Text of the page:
He’s demonstrated the quintessential “Bourbon Street BBQ” Buffalo wing recipe on “Live with Regis and Kelly,” “The Today Show,” and “The View”; beat renowned chef Bobby Flay in a Buffalo wing throwdown; and launched a national festival celebrating the bar food that was created in his hometown in 1964. And for the past three years, Drew Cerza, the Wing King, has shown eager young Niagarans the art of hosting a successful event.
As a part-time instructor in the College of Hospitality and Tourism Management, Cerza shares his considerable experience with his students each fall, guiding them as they plan and run a special event. Cerza knows that experience is the best teacher, and he gives his students ample opportunities to gain knowledge and skills through hands-on work.
Cerza, himself, learned the business by doing. Inspired by his father, who worked in marketing for a supermarket chain and created imaginative, one-of-a-kind displays for national brands, Cerza founded RMI Promotions in 1994, which has represented national clients such as Hershey’s and General Mills.
Some of the promotional work was done at local festivals. As Cerza distributed food samples to festival attendees, he learned the organizational aspects of running a large-scale event, knowledge he put to the test when he launched the National Buffalo Wing Festival in 2002 after reading a column in the Buffalo News one Friday afternoon. The column referenced the movie “Osmosis Jones,” in which Bill Murray’s character attends the fictitious National Chicken Wing Festival in Buffalo. The columnist put out a call for someone to launch such a festival, and Cerza answered it.
“I knew I had the tools to put the whole thing together,” he says. He developed a plan over the weekend and called the writer, who announced the festival in his next column. By the middle of the week, CNN had covered the story, and Cerza was on his way to launching what has become known as the Super Bowl of the wing industry.
The first year was a challenge, Cerza acknowledges. There was no way to know how many people would attend, and, while Cerza had a clear vision of what the festival could look like, it was difficult to get restaurant buy-in. He managed to get 15 restaurants to commit, and on Labor Day Weekend 2002, the Buffalo Chicken Wing Festival was born.
From that first year, when 40,000 people enjoyed 20 tons of wings, the festival has grown in size and scope. Last year’s event brought 92,000 people to Coca Cola Field in downtown Buffalo, representing every state but Arkansas (ironically, the home of Tyson chicken) and 31 different countries. They devoured 40 tons of wings prepared in 100 different sauces by more than 30 restaurants and watched contests like the Buffalo Blue Cheese Bowl, where contestants bob for wings in a baby pool filled with blue cheese. The festival features cooking demonstrations, a Miss Buffalo Wing contest, and the selection of an inductee into the National Buffalo Wing “Hall of Flame.” It’s a two-day nirvana for wing lovers, with an energy all its own.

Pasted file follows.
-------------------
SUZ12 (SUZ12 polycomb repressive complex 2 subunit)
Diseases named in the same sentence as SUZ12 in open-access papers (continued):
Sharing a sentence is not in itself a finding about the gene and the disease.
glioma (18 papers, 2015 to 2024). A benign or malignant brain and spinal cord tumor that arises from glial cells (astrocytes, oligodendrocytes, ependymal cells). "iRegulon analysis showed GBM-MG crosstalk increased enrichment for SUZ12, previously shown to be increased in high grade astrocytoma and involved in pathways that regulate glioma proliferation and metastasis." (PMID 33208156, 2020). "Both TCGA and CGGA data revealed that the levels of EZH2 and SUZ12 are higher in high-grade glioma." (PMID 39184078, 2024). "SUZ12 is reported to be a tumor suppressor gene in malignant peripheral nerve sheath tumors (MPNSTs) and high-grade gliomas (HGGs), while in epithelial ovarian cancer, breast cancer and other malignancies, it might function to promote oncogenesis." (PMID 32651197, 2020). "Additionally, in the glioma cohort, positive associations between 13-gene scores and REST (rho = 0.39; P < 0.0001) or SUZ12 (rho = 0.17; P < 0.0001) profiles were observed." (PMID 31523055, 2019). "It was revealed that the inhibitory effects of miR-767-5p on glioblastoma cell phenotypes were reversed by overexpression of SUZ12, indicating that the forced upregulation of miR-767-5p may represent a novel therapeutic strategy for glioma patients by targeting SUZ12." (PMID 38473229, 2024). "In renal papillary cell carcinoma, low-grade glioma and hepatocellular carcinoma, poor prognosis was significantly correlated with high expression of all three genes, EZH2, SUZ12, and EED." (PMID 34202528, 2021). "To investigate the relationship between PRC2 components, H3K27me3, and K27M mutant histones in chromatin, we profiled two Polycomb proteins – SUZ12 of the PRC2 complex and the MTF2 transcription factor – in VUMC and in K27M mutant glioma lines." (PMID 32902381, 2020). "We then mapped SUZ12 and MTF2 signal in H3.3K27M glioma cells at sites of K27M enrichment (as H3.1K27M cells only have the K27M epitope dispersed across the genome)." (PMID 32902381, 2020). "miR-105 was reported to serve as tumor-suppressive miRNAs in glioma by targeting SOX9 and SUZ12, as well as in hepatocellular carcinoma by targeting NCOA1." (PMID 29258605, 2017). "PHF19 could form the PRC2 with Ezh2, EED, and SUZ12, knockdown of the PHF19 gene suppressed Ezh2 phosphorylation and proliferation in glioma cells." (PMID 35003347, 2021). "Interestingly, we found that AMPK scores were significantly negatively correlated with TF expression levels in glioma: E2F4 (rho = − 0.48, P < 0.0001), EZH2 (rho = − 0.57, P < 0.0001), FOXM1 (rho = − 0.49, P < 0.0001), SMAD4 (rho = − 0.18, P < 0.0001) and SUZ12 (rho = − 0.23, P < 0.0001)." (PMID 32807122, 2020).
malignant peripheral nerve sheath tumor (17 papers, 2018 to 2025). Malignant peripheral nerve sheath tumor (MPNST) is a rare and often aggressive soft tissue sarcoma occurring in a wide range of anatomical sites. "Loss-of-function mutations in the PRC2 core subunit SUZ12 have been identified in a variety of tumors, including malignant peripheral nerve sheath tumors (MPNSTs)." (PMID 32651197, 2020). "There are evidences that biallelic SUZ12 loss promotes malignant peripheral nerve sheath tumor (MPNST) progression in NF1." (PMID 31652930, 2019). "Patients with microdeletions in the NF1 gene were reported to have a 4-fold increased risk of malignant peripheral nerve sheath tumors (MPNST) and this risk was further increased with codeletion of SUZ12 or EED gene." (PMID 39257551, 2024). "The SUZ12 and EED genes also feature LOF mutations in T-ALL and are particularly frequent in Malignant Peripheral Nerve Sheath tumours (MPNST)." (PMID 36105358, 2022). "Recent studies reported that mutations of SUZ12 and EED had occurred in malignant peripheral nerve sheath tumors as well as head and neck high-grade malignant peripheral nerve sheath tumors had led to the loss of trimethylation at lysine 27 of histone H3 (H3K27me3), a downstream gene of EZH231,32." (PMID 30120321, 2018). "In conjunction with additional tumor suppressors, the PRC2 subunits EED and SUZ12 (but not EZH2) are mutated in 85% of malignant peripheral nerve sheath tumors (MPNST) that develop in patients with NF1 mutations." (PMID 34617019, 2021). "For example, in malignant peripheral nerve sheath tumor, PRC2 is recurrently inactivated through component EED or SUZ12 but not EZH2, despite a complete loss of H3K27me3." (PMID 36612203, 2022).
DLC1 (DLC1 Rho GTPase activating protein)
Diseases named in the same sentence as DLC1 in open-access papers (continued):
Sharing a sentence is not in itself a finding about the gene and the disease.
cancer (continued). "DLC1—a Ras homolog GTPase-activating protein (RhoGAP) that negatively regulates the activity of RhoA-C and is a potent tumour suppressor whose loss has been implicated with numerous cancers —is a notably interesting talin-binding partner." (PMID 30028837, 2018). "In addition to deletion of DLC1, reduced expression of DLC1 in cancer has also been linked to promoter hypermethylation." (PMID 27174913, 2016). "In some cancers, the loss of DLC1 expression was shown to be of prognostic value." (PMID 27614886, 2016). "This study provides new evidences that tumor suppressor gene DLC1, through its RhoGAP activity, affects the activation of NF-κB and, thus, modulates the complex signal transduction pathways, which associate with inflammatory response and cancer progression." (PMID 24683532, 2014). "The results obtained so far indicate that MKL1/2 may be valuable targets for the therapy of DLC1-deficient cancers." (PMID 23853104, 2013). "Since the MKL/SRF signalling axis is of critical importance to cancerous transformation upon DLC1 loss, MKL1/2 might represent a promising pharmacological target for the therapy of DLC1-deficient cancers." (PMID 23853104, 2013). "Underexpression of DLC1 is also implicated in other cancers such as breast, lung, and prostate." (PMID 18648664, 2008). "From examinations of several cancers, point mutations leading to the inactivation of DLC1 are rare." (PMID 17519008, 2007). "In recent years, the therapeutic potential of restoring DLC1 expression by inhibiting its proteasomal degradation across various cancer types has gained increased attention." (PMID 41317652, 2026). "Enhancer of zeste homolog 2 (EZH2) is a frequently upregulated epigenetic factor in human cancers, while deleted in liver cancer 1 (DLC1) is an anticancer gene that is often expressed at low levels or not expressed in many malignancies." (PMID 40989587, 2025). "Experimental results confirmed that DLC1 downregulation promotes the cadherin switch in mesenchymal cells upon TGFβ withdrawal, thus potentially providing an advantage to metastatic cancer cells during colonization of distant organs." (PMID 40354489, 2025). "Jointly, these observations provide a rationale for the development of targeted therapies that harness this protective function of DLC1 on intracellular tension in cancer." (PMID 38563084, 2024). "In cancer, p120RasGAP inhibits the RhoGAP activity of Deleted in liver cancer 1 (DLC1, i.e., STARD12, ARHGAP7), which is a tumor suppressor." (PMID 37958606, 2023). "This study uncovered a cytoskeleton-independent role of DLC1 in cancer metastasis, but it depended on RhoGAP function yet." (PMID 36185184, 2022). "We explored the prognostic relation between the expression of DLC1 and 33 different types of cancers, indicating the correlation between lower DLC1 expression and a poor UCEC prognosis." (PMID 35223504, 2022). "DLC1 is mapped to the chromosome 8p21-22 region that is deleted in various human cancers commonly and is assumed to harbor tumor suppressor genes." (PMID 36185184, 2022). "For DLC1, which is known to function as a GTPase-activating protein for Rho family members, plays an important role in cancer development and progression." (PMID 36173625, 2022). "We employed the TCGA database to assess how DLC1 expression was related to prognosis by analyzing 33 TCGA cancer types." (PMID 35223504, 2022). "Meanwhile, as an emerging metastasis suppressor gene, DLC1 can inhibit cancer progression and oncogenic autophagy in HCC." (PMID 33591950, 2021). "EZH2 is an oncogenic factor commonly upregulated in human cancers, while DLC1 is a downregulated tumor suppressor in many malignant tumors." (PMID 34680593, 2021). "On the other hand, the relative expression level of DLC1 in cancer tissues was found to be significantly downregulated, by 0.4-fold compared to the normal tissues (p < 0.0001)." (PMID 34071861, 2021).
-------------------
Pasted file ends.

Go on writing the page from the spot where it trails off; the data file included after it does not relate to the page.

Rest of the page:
“Buffalo is a special city with a big passion for wings,” Cerza notes. “Wings are a passionate food. There’s a level of intensity and excitement at the Wing Festival — it’s not just about serving wings.”
The festival (and his victory over Chef Flay) has firmly established Cerza as the “go-to” guy for all things wings, and Buffalo as the undisputed home of the Buffalo wing, a boon for the region’s tourist trade.
“What the festival represents is Buffalo taking ownership of the Buffalo wing and celebrating it,” Cerza says. “It’s become a huge tourism opportunity for Buffalo. It’s good for the local economy. Tourists leave with a great impression of what Buffalo is really like.”
The festival is also good for the local community. Cerza is as passionate about community service as he is about wings, and he donates the proceeds from the festival to local charities (to date, $175,000). It’s something he has done since his days at the helm of RMI Promotions, when he launched several campaigns to support organizations like the Food Bank of Western New York and the Race for the Cure. He shares this passion with his Niagara students as well — the proceeds from the events they host have gone to the Boys and Girls Club of Niagara Falls and the WNY Food Bank.
Cerza also donates his time to his community, donning his Wing King regalia (a red velvet cape, a foam chicken-wing shaped “crown,” and a scepter made of a plunger and a rooster) each year to visit the second-grade class at Forest Elementary School and talk about the food, and the city, he loves.
“It’s just such a good feeling,” he says. “That’s my favorite thing to do each year.”
After years of bringing people to Buffalo, Cerza is now planning to take his festival on the road. He wants to travel across the country, hosting events that invite restaurants to compete for a chance to come to Buffalo and show off their wings. He’s looking for variety — in size, in location, and in the history of the restaurants — but most importantly, he’s looking for restaurants that are as zealous about wings, and the festival, as he is.
Cerza has made a career by doing what he loves, and that’s an example he hopes his Niagara students follow. “Money is one thing, but doing something that you really like feels good and brings some kind of balance to your life,” he says, noting that the support of his wife and daughters has enabled him to find that balance. “This is about life, not business. It’s not about getting bigger; at the end of the day, it’s about balancing family and what you do.”